In 2019, a new underground station in Buenos Aires was named after her. Located in Recoleta Neighborhood, near the School of Law of the University of Buenos Aires’ building, it belongs to “Line H”.
Third stop: Juana Manso St.
Location: intersection between Rosario Vera Peñaloza St. and Juana Manso St., Puerto Madero.
Renowned journalist, translator, writer, and teacher.
She set the basis for a radical change in education. She considered students should not just receive information and accept it but they had to use that information to create their own ideas instead.
Can you imagine the general reaction to her new concepts around the 1850’s?
Fourth stop: Parque Mujeres Argentinas (“Argentine Women’s Park”).
Location: Intersection between Marta Lynch St. and Juana Manso St., Puerto Madero.
Inaugurated in 2007, it pays tribute to Argentina’s women and is planted with typical native trees: jacarandas, araucarias, magnolias and tipas.
The park has a large central square, and different levels offering a fantastic panoramic view of Buenos Aires’ most modern district.
Fifth Stop: Macacha Güemes St.
Location: Intersection between Juana Manso St. and Macacha Güemes St., Puerto Madero.
Born in 1866 in Argentina’s north-west, Macacha Güemes learnt to read when she was only 5 years old in a time in which formal education was a privilege only men could ever dream of.
During Argentina’s Independence Wars, far from staying at home, she took active part and contributed to Argentina’s victory by getting information from the enemy army and giving it to the local forces.
Sixth stop: Alicia Moreau de Justo Av.
Location: intersection between Macacha Güemes St. and Alicia Moreau de Justo Av., Puerto Madero.
Born in 1885, Alicia Moreau de Justo was 101 years old when she died, and is known for being a leading figure in the history of feminism in Argentina.
She fought for gender equality and became one of the first women to get a medical degree. In those years, it was very difficult for women to have access to education, let alone to the university, so that was really extraordinary, to the point where she became an essential reference for other women.
She also fought for women to have the legal right to vote, and had a very intense political activity, being mostly recognized as the founder of the Feminist Socialist Center of Argentina.
Seventh stop: “Puente de la Mujer” (Women’s Bridge)
Location: Alicia Moreau de Justo Av. 740, Puerto Madero.
It was inaugurated in 2001 and was designed by the (in)famous Spanish architect Santiago Calatrava.
It has a really modern design, and the central arm rotates in case a small ship needs to cross from one dock to the other one and get to Río de la Plata.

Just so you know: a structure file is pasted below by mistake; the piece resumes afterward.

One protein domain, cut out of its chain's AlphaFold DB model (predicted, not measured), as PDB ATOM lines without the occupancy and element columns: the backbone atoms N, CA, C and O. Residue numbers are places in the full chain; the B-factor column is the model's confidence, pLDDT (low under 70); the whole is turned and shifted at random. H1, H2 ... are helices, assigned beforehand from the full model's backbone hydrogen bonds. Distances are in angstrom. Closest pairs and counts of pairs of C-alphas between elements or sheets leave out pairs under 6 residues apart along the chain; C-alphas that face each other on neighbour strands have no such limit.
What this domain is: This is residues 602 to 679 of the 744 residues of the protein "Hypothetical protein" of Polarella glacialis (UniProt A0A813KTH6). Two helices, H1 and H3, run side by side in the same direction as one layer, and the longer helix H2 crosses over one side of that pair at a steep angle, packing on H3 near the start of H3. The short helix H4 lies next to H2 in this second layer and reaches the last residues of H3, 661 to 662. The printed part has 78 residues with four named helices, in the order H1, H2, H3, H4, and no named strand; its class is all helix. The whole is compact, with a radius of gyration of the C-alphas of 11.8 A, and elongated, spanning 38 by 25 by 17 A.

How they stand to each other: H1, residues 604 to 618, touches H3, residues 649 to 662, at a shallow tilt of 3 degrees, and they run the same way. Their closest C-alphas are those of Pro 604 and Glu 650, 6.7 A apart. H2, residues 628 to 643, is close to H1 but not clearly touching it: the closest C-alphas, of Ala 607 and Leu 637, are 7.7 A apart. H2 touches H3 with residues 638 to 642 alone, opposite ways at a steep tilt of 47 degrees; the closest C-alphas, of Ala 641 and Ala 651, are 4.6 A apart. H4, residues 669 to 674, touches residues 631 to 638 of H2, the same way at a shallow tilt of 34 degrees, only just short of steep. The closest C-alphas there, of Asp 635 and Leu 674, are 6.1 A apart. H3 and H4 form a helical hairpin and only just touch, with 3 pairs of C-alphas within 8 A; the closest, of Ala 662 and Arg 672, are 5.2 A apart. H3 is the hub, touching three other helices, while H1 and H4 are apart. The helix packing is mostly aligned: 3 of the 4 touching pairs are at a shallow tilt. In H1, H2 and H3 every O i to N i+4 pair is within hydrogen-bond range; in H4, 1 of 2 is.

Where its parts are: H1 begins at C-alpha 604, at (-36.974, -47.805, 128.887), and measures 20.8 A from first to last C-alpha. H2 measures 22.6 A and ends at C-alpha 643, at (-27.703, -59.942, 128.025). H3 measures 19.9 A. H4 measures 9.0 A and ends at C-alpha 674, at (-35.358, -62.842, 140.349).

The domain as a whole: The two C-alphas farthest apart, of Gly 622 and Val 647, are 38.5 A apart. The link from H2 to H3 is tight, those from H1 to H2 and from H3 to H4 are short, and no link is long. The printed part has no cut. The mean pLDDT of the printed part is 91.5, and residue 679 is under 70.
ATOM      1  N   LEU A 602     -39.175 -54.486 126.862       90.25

The floor was recently renovated using 100.000 plastic bottles (instead of using timber!).
Last stop: “Plaza de Mayo” (May Square) – Eva Perón
Once at the square, take a close look at the pink building located on one of its sides.
Known as “Casa Rosada” (pink house) by locals, this is perhaps the most important public building in the country: the seat of the executive power and therefore, the official workplace of Argentina’s president.
Pay attention to the balconies, as you may recognize some of them from “Evita”, by Alan Parker.
María Eva Duarte de Perón is not only the last woman covered in this trail, but also one of the most well known Argentine figures around the world.
Born in a rural area in Buenos Aires province in 1919 into a humble family, her life took a 180º turn when she met Gral. Juan Domingo Perón while being an actress in Buenos Aires.
They fell in love at first sight and got married. A short time later, he was elected President, so she became the First Lady.
Despite being unusual at the time, she decided to have an active role in politics. Labor rights were a great concern for her, but social rights were her number one priority.
She is mostly claimed for having brought a long-time-ago established fight to the end by actively pushing for the Women’s Voting Law to be passed in 1947.
She also created the “Eva Perón Foundation” to help humble families and, especially women, creating homes for them to stay when they did not have other options.
An important avenue located in the west of Buenos Aires was named after her, and a silhouette of her face decorates two sides of the Ministry of Social Development’s building.
Writing about Eva is one of the hardest things to do. One hundred pages could be easily written about her and still a lot would have to be left out.
If you are genuinely interested in exploring her whole life in detail, we suggest you take a look at our Private Evita and Peronism Historical Tour in Buenos Aires, a 3 hours private tour around Buenos Aires’ most significant places regarding Eva and Peronism’s history, where one of our professional english-speaking tour guides will tell you everything there is to know about two of the most controversial figures in Argentina’s history, bringing every story to life with their live commentary full of background information, facts and insights that you will not be able to find in any book or travel guide.
Get a map of “the feminist trail” in Buenos Aires:
Submit the form below and get the link sent to your email! What does it include?
- Directions to do the trail on your own.
- Information about every stop.